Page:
Monday, April 18, 2011

Cricket for the Blind

This is a little tidbit I meant to post about a few weeks ago when my brother first left.

After hugging my brother goodbye at the airport, I took the ZR van along the South coast back towards home. After about 10 minutes, a young girl about 12 years old, dressed in a blue t-shirt and shorts, climbed carefully into the van with her oddly-shaped bag. As she made her way to the back of the van, her mother spoke diligently with the driver, directing him to escort the girl somewhere I was not familiar with when they arrived at the terminal. I thought perhaps the two knew each other and that the girl was heading to a friend's house. But upon catching a glimpse of the printing on the t-shirt and the difficulty she was having to make her way to the back empty seats, I realized that this girl is blind. And that inside this bag was her cricket equipment. Immediately intrigued, I looked up the game when I arrived back home - it looks like a really big deal in India and the UK. Each time fields 11 players, as 20/20 goes, of which a certain number have to be legally blind, while the other players can be visually impaired. The ball emits a noise making it possible to hit even without seeing it. Along with a few other changes, visually impaired children and adults can play the same sports at a higher level.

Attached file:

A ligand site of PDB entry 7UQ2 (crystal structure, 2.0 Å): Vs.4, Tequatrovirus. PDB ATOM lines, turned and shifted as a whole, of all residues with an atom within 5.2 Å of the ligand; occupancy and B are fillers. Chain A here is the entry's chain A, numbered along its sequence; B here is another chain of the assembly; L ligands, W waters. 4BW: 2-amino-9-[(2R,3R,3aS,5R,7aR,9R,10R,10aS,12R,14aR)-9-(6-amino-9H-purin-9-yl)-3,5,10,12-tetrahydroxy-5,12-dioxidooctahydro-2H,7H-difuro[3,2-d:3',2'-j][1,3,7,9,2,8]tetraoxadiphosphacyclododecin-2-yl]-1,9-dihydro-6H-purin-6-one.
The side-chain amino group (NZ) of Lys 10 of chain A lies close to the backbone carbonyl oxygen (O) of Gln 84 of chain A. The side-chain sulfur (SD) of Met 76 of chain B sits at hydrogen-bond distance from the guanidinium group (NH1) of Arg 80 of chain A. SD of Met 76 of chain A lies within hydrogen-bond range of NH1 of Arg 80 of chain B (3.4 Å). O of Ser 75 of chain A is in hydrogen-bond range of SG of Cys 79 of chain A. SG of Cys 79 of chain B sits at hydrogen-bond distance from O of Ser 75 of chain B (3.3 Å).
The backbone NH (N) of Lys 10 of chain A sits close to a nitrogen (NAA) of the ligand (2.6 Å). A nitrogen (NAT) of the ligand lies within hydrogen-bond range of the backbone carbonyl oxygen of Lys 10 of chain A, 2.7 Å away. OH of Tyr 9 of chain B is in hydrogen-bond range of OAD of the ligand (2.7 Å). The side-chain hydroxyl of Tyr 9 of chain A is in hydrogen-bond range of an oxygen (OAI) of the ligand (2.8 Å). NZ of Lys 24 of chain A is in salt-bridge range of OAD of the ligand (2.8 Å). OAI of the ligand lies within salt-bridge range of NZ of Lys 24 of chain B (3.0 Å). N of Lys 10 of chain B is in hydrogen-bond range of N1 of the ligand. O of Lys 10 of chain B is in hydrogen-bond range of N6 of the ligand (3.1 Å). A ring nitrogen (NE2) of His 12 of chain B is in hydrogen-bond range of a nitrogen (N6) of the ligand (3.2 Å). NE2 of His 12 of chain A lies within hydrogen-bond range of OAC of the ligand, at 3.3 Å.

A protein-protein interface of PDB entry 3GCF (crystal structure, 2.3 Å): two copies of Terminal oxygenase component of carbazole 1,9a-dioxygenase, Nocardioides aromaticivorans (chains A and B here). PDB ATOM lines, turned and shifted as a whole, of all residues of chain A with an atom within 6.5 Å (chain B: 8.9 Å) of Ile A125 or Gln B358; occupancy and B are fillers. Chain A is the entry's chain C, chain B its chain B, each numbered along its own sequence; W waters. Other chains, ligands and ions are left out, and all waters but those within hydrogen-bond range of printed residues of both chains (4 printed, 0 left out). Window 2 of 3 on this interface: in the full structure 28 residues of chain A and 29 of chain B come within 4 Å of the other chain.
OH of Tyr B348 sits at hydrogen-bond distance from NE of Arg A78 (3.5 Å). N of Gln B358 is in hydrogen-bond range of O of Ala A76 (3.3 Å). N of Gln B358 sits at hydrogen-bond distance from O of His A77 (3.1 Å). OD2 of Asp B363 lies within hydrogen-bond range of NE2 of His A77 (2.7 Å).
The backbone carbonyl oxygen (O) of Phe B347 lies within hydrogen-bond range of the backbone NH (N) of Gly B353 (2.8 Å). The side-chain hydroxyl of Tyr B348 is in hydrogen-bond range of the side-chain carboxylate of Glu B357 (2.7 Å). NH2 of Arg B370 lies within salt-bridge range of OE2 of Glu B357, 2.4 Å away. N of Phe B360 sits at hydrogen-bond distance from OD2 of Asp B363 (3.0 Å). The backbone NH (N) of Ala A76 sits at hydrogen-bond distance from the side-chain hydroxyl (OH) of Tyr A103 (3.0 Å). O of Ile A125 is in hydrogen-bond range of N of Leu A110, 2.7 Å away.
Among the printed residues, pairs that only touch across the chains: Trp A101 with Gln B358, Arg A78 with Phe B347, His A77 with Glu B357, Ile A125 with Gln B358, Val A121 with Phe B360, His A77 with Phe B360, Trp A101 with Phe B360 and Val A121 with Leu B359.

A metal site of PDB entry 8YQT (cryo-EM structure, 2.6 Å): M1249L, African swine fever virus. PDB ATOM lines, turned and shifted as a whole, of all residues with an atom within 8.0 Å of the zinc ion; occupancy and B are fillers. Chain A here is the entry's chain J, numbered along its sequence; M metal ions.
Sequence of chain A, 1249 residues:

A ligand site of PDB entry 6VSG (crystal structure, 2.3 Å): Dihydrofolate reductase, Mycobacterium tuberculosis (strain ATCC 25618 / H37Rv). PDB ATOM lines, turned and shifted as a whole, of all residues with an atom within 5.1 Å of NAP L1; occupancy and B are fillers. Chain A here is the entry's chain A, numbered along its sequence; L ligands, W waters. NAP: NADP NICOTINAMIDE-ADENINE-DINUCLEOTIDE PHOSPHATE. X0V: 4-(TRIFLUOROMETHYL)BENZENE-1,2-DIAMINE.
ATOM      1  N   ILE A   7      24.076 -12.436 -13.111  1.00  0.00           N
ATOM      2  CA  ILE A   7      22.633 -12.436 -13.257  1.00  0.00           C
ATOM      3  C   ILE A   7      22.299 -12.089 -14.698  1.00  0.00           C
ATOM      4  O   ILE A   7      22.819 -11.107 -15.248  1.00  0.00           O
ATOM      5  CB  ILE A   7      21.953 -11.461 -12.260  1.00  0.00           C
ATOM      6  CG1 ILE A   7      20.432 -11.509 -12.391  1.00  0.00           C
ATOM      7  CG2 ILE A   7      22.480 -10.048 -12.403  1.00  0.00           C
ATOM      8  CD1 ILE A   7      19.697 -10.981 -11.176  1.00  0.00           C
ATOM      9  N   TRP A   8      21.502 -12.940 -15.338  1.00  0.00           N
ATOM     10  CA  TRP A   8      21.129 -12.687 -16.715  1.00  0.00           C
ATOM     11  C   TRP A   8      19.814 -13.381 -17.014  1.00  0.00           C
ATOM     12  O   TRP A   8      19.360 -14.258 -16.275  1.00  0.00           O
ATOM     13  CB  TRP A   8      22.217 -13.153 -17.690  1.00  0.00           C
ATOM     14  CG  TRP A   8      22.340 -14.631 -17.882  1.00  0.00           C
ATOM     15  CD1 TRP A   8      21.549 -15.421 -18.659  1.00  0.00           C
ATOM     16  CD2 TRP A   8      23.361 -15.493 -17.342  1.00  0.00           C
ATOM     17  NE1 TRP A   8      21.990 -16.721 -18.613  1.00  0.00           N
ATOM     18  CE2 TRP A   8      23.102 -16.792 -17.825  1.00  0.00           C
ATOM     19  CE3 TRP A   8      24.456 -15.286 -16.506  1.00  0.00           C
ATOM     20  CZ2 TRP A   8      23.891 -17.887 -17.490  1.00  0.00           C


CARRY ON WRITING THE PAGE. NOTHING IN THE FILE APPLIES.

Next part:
Cricket in Barbados, and in the West Indies in general, is a phenomenon. I will not go as far to say that it is akin to Football in South America, however with the UK legacy in the region, it is still incredibly popular. For someone whose mom has worked at Canadian Guide Dogs for the Blind for the past 10 years, I am really interested in watching a game! I'll let you know how it goes.

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